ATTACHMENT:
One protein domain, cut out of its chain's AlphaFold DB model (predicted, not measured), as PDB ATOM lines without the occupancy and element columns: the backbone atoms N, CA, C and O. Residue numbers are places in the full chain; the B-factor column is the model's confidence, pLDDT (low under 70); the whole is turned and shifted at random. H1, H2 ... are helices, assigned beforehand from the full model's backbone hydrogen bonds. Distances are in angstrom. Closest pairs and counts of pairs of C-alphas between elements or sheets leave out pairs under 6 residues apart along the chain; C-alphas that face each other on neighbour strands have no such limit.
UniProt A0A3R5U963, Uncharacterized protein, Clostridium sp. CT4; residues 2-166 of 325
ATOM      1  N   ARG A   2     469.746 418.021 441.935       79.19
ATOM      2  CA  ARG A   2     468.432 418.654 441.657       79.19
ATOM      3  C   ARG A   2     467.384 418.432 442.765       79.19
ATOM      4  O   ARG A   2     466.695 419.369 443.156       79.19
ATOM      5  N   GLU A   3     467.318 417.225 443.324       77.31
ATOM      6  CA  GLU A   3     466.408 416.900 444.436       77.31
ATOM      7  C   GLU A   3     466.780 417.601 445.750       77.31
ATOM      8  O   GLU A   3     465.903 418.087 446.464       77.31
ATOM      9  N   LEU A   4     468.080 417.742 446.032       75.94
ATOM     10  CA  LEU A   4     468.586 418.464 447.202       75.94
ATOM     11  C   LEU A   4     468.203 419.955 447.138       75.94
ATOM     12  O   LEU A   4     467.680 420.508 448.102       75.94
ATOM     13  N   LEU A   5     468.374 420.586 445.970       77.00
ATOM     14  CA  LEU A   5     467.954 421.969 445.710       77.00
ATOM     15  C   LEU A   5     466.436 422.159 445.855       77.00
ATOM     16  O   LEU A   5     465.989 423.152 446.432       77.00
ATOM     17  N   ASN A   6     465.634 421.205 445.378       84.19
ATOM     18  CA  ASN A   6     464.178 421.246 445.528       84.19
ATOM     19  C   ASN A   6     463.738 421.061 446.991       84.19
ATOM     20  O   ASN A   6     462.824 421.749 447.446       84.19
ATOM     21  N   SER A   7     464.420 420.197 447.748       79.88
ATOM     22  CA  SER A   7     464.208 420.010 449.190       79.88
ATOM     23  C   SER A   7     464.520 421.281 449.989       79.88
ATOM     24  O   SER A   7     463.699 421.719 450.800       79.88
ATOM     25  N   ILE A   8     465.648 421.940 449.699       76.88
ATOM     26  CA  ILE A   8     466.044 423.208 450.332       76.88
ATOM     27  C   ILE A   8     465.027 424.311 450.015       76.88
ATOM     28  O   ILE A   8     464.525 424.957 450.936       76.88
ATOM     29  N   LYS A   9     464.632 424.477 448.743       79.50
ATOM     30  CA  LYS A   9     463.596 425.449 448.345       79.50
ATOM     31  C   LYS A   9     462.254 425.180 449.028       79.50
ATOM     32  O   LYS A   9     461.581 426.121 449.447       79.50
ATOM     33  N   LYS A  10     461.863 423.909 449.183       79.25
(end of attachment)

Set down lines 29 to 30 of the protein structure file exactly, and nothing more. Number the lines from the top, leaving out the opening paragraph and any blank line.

ATOM     28  O   ILE A   8     464.525 424.957 450.936       76.88
ATOM     29  N   LYS A   9     464.632 424.477 448.743       79.50